It’s one thing to say that addiction is growing on college campuses. However, seeing the numbers paints a more vivid picture. Take a closer look at college student addiction statistics to see the areas that require the most work.

Alcohol Kills More than 2,000 Students Annually

A recent report from the Substance Abuse and Mental Health Services Administration found that on an average day, 1.2 million full-time college students drank alcohol.1 More than 3 million full-time college students engaged in binge drinking over the course of a month, and 1.2 million engaging in heavy alcohol use.2 Binge drinking can certainly lead to problems with academics and health, but more worrying is that it can kill students. In fact, 1,825 college students between the ages of 18 and 24 die every year from alcohol-related injuries and accidents.3

Friends toasting beer mugs

Students and Recreational Adderall Use

Considered a stimulant, doctors prescribe Adderall to treat medical conditions such as hyperactivity. However, Adderall is becoming an increasingly popular study drug for students around the country. According to a recent study, 60 percent of nonmedical Adderall use in the United States was among young people ages 18 to 25.4 Many students on college campuses take Adderall illicitly to help them focus on their studies or cram for big exams. Other students take Adderall to avoid sleeping or to fight fatigue. Whatever the reason, taking Adderall without medical supervision can lead to health risks, as well as lifelong addiction.

Alcohol and Drug-Related Crimes Growing on College Campuses

Clearly, alcohol and drug use can lead to illegal activity. However, an often-overlooked result of substance abuse problems on campuses nationwide involves students who don’t necessarily engage in drug or alcohol consumption. Many students are the victims of assault perpetrated by fellow students under the influence of excessive alcohol consumption. Binge drinking, defined as more than four drinks in two hours for women or five drinks for men in the same amount of time, can encourage inappropriate and illegal behavior. According to the National Institute on Drug Abuse, each year more than 600,000 college students between the ages of 18 and 24 are assaulted by another student who has been drinking. More than 90,000 students report an alcohol-related sexual assault or date rape each year.5 Substance abuse can ignite disruptive behaviors. It can cause people to take bigger risks and engage in illegal activities, some of which lead to a lifelong record or jail time.

College Opioid Epidemic

Across the United States, opioid consumption is on the rise. Abuse of prescription drugs like Percocet, OxyContin and Vicodin have reached epidemic proportions across the country and on college campuses. College students are more susceptible to the addictive nature of opioid drugs than any other group in the country. A recent survey conducted by the Hazelden Betty Ford Institute for Recovery Advocacy and the Christie Foundation found that 16 percent of the 1200 students surveyed reported using unprescribed pain pills. Half of those reported being able to get those pills within 24 hours.6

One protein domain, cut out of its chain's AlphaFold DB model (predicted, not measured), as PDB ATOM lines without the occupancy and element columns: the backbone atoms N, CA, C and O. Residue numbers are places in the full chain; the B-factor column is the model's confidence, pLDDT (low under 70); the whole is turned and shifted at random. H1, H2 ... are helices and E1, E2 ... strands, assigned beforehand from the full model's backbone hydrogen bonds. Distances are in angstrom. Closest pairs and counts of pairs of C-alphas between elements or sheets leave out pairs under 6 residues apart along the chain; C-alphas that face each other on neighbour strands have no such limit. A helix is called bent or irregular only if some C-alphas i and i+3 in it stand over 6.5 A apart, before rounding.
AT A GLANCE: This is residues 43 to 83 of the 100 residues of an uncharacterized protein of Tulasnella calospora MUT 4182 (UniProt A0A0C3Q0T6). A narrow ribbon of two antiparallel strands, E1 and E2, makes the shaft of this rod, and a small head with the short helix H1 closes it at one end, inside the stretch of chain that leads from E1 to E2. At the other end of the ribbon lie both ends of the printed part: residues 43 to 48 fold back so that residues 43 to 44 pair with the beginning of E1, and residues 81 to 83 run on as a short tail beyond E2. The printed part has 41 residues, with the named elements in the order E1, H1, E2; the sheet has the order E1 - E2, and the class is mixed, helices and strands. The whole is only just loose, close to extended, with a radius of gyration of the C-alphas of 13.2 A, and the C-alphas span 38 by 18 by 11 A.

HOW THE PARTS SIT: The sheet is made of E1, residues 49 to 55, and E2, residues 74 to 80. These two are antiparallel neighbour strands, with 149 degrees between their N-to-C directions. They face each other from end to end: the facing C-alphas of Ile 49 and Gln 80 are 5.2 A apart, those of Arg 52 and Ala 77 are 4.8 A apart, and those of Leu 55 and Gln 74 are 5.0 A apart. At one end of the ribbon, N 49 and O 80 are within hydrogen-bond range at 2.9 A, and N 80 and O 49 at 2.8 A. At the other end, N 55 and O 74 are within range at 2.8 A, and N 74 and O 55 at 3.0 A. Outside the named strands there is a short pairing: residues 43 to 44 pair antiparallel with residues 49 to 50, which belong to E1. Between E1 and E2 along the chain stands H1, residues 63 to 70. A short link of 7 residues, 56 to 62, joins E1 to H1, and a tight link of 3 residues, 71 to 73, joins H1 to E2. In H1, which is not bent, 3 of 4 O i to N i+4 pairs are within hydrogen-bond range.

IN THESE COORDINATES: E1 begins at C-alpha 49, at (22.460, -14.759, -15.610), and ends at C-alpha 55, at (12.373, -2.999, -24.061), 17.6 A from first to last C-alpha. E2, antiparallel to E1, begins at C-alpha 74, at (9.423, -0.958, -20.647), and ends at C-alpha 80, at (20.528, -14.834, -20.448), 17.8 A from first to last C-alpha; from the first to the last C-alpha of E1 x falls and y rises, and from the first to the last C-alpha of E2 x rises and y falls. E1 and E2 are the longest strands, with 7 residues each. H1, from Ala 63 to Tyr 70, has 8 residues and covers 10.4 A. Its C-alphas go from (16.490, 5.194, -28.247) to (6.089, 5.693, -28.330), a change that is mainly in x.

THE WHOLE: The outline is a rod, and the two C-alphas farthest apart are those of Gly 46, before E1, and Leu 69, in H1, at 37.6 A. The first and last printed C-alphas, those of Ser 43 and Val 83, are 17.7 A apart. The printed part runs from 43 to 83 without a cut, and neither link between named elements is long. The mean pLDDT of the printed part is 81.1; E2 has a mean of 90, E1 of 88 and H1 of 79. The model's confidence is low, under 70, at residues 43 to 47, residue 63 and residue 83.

Finding Help for Substance Abuse

Drug use and alcohol abuse on college campuses is a growing problem in the United States. Thankfully, college students can find the necessary help to combat these addictions. Quality rehab can transform students’ lives and help get them on the path to recovery.

If you or a loved one struggles with substance abuse, call our toll-free helpline 24 hours a day. Our admissions counselors are ready to answer your questions about available treatment options.

1 Rachel N. Lipari, Ph.D., and Beda Jean-Francois, Ph.D. A Day in the Life of College Students Aged 18 to 22: Substance Use Facts. N.p. 26 May 2016. Web. 14 July 2017.

2 Ibid.

3 “Alcohol Facts and Statistics.” National Institute on Alcohol Abuse and Alcoholism. U.S. Department of Health and Human Services. Feb. 2017. Web. 15 July 2017.

4 Benham, Barbara, and JH Bloomberg School of Public Health. “Adderall Misuse Rising Among Young Adults.” Johns Hopkins Bloomberg School of Public Health. N.p. 17 Feb. 2016. Web. 15 July 2017.

5 “Alcohol Facts and Statistics.” National Institute on Alcohol Abuse and Alcoholism. U.S. Department of Health and Human Services. Feb. 2017. Web. 15 July 2017.

6 Tanner, Georeen. “College campuses to receive opioid antidote in battle against addiction.” Fox News. 9 May 2017. Web. 15 July 2017.